Book of the month: I Drum, Therefore I Am

Drummer, educator and author Smith has written one of a series of academic books on the psychology of music. Smith states: “Overall, this book aims to reach a deeper understanding of the identities, practices and learning of kit drummers from their own perspectives.” Image_02Selecting two simple study groups, teenage drummers (aged 13-19) and adults (over 30 and having played drums for at least 10 years), he looks at the historical context and the typical stereotypes of drummers (using several drummer jokes and the legendary ‘Troggs Tapes’ as evidence), also considering gender and ethnicity in relation to drumming and offering his own model, The Snowball Self, to describe how identity realisation and learning realisation work together.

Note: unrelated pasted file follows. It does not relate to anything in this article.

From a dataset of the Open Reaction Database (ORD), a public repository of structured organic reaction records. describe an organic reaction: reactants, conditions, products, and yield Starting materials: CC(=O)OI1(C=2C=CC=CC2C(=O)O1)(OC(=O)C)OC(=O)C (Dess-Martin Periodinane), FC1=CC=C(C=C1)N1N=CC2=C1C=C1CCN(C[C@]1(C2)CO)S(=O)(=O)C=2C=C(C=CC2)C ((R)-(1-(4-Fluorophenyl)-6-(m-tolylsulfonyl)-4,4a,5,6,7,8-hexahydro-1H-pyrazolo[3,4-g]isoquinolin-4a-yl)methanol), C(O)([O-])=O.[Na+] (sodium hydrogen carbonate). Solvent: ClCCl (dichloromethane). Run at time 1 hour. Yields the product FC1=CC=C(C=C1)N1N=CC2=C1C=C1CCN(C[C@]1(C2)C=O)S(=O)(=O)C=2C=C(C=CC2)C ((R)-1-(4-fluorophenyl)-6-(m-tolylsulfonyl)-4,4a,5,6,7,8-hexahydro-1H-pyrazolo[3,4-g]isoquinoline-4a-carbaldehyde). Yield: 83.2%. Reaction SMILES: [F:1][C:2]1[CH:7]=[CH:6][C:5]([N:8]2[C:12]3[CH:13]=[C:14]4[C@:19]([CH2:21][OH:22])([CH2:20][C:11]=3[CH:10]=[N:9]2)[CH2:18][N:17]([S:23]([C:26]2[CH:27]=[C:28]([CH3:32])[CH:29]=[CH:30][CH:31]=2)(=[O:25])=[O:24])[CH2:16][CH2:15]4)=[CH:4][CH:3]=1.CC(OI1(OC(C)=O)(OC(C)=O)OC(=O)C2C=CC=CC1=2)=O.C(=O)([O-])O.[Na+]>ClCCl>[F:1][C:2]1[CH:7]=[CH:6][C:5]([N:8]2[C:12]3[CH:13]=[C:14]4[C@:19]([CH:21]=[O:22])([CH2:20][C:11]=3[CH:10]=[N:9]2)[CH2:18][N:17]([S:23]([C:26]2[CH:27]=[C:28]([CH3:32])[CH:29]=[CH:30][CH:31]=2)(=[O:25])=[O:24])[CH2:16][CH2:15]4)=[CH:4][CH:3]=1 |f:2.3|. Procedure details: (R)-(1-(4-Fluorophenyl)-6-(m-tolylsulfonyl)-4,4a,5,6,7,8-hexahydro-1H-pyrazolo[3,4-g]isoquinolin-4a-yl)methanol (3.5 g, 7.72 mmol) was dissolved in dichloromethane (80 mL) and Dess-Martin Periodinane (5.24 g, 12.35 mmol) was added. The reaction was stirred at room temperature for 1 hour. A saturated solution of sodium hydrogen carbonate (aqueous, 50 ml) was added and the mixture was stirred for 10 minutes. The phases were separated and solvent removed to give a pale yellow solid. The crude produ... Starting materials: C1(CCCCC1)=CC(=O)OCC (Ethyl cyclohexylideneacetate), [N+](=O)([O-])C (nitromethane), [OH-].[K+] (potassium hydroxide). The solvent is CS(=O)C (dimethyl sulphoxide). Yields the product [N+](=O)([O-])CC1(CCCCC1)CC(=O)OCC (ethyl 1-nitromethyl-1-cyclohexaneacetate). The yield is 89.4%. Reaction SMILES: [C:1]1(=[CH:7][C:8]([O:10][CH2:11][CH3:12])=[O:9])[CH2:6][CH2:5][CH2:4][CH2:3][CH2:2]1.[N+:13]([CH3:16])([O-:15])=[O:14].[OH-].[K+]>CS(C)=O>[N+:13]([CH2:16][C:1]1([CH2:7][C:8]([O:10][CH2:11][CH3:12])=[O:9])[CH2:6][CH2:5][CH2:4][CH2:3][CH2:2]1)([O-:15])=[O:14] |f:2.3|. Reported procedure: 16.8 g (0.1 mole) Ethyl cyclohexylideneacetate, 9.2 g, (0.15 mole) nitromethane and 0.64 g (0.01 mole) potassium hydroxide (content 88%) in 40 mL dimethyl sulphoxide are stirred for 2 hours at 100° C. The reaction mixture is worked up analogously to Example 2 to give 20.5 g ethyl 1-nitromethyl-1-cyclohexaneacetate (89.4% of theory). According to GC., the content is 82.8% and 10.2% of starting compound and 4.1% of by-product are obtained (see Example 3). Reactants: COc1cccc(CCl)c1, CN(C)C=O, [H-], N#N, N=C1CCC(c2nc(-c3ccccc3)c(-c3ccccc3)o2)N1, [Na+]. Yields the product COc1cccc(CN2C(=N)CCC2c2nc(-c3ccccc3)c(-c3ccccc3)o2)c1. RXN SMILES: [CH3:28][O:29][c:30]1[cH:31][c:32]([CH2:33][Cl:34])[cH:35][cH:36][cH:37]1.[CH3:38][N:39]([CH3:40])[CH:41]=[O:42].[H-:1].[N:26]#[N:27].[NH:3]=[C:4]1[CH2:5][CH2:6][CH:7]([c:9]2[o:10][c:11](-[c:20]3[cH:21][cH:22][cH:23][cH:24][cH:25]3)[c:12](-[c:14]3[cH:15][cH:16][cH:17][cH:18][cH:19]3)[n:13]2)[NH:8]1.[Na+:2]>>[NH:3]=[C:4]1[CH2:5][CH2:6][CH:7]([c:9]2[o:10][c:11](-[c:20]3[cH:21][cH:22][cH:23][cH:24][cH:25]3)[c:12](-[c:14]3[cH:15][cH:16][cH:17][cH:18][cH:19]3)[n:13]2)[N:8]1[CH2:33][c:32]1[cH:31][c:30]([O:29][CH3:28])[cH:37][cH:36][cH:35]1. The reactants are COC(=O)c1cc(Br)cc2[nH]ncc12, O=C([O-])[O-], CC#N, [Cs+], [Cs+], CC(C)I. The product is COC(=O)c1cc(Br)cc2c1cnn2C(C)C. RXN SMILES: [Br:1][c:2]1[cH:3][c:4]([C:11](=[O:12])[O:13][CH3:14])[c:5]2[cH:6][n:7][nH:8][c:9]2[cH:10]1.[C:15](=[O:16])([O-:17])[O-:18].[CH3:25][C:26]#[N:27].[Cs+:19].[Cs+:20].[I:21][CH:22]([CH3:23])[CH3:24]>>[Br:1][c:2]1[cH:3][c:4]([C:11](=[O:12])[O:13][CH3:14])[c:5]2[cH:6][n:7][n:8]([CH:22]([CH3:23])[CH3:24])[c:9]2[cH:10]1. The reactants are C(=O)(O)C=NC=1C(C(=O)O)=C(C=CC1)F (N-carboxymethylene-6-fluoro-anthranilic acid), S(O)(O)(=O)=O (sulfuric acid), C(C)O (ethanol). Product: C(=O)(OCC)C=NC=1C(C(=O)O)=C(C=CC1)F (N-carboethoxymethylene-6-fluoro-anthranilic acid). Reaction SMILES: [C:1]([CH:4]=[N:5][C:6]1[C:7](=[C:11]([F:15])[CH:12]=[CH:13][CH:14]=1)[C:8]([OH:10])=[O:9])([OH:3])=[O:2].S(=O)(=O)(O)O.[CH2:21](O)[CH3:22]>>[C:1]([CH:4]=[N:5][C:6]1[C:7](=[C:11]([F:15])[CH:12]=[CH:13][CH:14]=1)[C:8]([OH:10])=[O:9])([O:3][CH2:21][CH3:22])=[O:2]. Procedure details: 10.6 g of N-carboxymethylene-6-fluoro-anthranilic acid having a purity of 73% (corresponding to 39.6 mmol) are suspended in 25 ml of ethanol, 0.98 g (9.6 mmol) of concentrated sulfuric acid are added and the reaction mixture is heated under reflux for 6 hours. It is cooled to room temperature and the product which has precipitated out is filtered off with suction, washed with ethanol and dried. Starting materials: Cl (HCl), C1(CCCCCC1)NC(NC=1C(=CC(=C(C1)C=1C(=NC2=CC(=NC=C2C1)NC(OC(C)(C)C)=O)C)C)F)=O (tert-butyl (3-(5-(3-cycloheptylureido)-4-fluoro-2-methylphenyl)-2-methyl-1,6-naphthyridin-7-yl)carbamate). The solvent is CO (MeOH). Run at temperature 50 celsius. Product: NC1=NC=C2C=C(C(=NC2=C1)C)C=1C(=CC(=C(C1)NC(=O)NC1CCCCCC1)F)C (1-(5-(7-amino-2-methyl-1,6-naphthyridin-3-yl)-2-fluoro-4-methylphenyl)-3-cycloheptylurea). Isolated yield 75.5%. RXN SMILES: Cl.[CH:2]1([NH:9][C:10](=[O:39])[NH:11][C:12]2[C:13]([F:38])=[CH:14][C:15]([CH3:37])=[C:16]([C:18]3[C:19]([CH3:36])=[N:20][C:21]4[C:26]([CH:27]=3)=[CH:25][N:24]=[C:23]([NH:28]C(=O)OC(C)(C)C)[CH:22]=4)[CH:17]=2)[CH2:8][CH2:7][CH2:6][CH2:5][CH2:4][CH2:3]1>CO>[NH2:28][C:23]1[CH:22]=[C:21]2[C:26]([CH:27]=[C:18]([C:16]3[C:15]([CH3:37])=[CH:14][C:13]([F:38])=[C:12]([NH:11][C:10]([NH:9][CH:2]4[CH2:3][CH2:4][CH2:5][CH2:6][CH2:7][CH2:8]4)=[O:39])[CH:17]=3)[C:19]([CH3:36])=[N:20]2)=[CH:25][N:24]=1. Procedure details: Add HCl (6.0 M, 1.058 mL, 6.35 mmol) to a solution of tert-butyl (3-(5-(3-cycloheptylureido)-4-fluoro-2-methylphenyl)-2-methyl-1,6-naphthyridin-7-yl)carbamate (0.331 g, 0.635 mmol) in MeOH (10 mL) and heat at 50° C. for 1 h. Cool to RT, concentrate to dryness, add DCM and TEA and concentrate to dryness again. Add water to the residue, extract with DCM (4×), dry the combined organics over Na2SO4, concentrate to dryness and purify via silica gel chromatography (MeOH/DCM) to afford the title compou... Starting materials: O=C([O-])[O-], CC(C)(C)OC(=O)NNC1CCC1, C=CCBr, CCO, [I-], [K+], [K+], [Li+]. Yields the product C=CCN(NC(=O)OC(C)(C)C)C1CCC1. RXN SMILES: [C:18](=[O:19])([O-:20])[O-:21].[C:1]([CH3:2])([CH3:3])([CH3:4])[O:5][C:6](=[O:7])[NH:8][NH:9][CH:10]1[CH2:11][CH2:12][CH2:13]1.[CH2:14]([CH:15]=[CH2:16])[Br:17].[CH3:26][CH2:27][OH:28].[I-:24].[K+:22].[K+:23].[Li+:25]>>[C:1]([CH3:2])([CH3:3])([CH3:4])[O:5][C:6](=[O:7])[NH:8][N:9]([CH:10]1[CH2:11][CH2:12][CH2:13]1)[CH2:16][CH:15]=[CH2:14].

Regarding the book’s target audience Smith says: “I hope that it will be of interest to sociologists of music and of music education, to music educators and to drummers.” The book is unapologetically academic and initially quite dry, becoming an easier read once initial terms and definitions have been discussed, with many of Smith’s observations possibly seeming obvious to the dedicated drummer, but perhaps more revelatory to non-drumming academics. Whether one finds it fascinating or merely deems it navel gazing will depend on one’s perspective.


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